Thursday, January 14, 2016


Some time ago, I stumbled across a link at the Monmouth County Historical Association, which listed a number of sources, including this:

COURT OF CHANCERY, 1822-1828; John B. Innis vs Sarah Innis and John Summers, report of matters, [1822 Nov 9].

Well, Monmouth county is nowhere near Sussex/Warren county where my Summers family lived, and what was Chancery Court, any way?  I nearly skipped over this sideline clue but the Innis name was ringing a faint bell. I remembered finding a reference in Sussex county court files that referred to John B. Innis and wife Sarah vs John Summers. I never understood that reference, and the Monmouth reference seems strikingly similar. So I got online and ordered a copy of the Monmouth county case. The folks at MCHA were friendly, accommodating, and quick. They sent me the best genealogical Xmas present ever, a preliminary transcription of which can be found here.

There are two facets to this court case. One is that it brims with genealogical specifics. It names names, places, and dates - can't get much better than that. Here is the basic take-home pay from this document:
  • George Summers, son of John Esq., died 1 Oct 1814.
  • The wife of George Summers was Sarah Hoagland, and they had five children together, two of whom were twins.
  • The Summers family helped take care of Sarah and some of her children after the death of George until Sarah remarried to John B. Innis in 1818. For reasons not explained, however, Sarah then separated from Innis and again returned to the Summers family for room and board. At some point, Innis came to retrieve Sarah. The case had to do with who owed who what for her upkeep.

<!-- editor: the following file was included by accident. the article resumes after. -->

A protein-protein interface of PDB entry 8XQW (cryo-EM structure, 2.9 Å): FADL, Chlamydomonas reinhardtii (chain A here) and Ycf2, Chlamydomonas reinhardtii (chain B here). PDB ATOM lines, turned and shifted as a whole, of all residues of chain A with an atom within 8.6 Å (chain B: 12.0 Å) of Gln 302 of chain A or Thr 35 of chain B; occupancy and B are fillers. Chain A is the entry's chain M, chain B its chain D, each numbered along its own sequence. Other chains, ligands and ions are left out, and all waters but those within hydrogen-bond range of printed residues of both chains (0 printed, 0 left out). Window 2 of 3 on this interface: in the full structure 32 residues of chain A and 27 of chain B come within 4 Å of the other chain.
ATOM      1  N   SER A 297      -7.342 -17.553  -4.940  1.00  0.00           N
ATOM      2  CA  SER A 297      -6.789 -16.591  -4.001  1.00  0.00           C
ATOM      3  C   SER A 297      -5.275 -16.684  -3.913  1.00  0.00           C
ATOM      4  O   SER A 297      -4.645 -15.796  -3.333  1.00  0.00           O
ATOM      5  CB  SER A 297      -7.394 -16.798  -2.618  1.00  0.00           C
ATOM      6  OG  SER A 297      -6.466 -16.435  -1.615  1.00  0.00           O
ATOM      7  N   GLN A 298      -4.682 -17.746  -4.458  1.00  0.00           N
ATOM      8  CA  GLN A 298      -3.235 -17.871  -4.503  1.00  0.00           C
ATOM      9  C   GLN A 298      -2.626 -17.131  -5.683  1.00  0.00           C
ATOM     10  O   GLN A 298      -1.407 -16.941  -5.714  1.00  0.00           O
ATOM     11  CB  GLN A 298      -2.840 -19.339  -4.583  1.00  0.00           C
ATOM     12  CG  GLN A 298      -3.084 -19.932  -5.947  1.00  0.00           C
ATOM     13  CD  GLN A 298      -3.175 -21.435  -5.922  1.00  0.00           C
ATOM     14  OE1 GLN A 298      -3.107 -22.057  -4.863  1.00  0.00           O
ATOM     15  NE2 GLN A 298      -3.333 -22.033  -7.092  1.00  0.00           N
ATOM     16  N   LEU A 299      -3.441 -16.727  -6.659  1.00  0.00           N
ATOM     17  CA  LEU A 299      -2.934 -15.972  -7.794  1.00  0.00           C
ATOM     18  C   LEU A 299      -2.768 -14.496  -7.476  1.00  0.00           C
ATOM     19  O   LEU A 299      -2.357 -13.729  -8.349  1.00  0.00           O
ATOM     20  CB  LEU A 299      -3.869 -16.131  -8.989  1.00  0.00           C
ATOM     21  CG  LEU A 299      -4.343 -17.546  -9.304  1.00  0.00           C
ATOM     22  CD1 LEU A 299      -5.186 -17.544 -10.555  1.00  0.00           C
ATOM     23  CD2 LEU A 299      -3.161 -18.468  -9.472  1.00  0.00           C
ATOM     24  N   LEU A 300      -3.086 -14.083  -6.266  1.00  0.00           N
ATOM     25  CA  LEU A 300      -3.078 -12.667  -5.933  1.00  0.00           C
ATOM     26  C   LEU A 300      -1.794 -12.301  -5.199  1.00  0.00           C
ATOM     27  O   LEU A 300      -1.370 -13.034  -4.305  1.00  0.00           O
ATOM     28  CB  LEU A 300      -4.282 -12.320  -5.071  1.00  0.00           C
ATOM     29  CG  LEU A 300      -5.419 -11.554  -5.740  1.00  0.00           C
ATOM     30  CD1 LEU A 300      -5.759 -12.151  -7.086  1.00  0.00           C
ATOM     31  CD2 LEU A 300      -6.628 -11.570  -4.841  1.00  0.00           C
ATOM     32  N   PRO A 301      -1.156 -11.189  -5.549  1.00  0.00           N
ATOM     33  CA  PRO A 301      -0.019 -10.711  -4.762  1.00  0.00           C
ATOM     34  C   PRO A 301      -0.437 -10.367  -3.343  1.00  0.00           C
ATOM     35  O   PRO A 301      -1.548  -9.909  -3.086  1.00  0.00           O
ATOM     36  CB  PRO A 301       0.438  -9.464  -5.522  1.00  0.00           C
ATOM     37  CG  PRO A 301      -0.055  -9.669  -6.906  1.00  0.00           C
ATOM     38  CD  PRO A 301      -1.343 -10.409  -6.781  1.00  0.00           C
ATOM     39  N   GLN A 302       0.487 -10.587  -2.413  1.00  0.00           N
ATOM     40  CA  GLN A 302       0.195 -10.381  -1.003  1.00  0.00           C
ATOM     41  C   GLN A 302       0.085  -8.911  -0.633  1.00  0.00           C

• One of the witnesses was Sarah's daughter, Ann. Additional research has told us that Ann later married Alexander Innis and they joined the migration to Michigan.
Unlike most other genealogical sources, however, this one contains personal testimony from a number of witnesses, most of them from the Summers family. We get to hear about all manner of details from food and furniture and one particular cow, to how "the defendant John Summers frequently sent flower to Mrs. Innis by a black man". Then there's my favorite tidbit about the loom, the spinning of wool, and the making of sheets and blankets: "she wove 52 yards for uncle John Summers 30 for Mrs Innis and between 30 and 40 for her grandfather and 15 for Mrs. Lomeson and 17 for William Summers". Details like these abound along with sad observations like this one made by daughter Ann in reference to Sarah, "her mother was scarce of the necessaries sometimes which was the reason she assisted her".

It's been a very long time since I got to experience the very words, or very close to the very words, of the ancestors themselves. Testimony, it turns out, is like a second-hand letter filled with details and insights specific to the time, thus giving us some depth to the historical human experience, which is, maybe, not so different from our own.

This particular story is about one woman's loss, her destitution, her struggles to carry on in a family obsessed about financial justice, and her return to a second marriage that was apparently less than ideal. But at the same time, these testimonies also give us personal moments flung from 1820 to 2016: the picture of Sarah Hoagland Summers Innis and Ann Summers Innis Trim, mother and daughter, sitting together weaving. This is not a fact that requires citation; this is part of the precious legacy we can only hope to preserve.

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